The tiny California town of Ripon (population 13,000) sits amid acres of almond orchards in the San Joaquin Valley, about an hour’s drive from the state capital of Sacramento and a couple of hours from Yosemite National Park. It’s peaceful, growing rapidly—and an early test bed for an advanced, high-tech mesh network.
In a mesh, every device can be both a receiver and a transmitter, with each new node increasing the size, range and reliability of the network. Mesh gear tends to cost more than alternatives such as equipment based on the more common 802.11 wireless network standard, but if you need a network that can move with you or expand and contract quickly as your needs warrant (the military was an early adopter of the technology), mesh can be worth the expense.
Ripon’s introduction to mesh started with a letter delivered in 2003 from AT&T to Police Chief Richard Bull’s department. In the letter, the telecom provider announced that it was dropping support for the CDPD (cellular digital packet data) standard in favor of the newer, faster GPRS (general packet radio service) standard, effectively wiping out the town’s investment in CDPD equipment. Bull wasn’t happy and told the city council, “We don’t want to be at the mercy of a cellular phone company” for the town’s critical mobile data needs.
Instead, Bull suggested, the city ought to build its own network. After two years of looking at options, the town chose a mesh network system using equipment built by Motorola and installed by Lockheed Martin. Bull says that only a few other towns in the United States have begun experimenting with mesh for public safety systems.
The network, which the town began deploying in June, will consist of mesh devices—network transceivers to which laptops, cameras and other devices can be attached—that automatically connect to each other as they move within range. Patrol cars will have mesh modems installed, allowing officers to retrieve maps, criminal records and other data, even while traveling at high speed to a crime scene. They’ll also be able to tap into mesh-connected digital cameras that will be installed in a number of public areas, including a local sports complex, to monitor public events.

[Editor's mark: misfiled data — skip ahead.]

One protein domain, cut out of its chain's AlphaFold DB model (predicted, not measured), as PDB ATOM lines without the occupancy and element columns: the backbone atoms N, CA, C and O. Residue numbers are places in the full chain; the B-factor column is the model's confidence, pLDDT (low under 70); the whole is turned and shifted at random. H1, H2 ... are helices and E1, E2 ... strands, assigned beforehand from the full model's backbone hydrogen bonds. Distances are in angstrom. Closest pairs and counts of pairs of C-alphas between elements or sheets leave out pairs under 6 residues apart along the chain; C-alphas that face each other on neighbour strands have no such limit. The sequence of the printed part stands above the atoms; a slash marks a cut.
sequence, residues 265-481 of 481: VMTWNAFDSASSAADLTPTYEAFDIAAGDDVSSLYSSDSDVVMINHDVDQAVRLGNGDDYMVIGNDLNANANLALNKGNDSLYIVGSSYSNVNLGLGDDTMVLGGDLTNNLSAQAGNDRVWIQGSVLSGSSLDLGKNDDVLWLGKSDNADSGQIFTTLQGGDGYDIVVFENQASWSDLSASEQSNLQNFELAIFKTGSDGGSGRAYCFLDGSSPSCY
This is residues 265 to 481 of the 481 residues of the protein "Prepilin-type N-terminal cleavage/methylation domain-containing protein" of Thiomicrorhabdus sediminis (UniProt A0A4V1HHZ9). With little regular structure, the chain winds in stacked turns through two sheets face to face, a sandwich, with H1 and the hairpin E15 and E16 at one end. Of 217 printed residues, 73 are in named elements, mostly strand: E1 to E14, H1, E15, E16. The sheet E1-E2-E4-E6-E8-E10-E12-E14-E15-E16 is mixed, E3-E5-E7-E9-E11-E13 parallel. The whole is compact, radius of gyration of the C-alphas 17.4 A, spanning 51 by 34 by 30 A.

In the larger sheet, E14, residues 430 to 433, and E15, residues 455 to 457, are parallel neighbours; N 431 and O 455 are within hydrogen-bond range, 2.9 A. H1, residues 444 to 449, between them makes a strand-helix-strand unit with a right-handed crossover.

Local businesses are also joining the mesh project. Banks will be able to link their security cameras to a system that will provide police with pictures when an alarm is pulled, allowing officers to see what’s happening even as they’re on their way to investigate. And commercial developers are being required to integrate mesh transceivers into new construction, thus helping guarantee a robust network throughout the town.
Bull says that by programming the cameras to send images only after an alarm is triggered, the police will be able to assuage concerns about privacy. He adds that the mesh network’s proprietary wireless protocol makes it less likely to be hacked than, say, something based on 802.11. But he says the mesh backbone is the network’s only proprietary piece. Any IP-based device, from cameras to PDAs to laptop computers, can attach quickly to a mesh transceiver and work over the network. The network will also be available for other Ripon municipal groups.
The network is expected to be deployed and operating by the beginning of September. Bull expects the network will ultimately help Ripon do more with less. “We’re all strapped for resources,” he says. “If you can’t hire more officers, give yourselves more eyes out there.”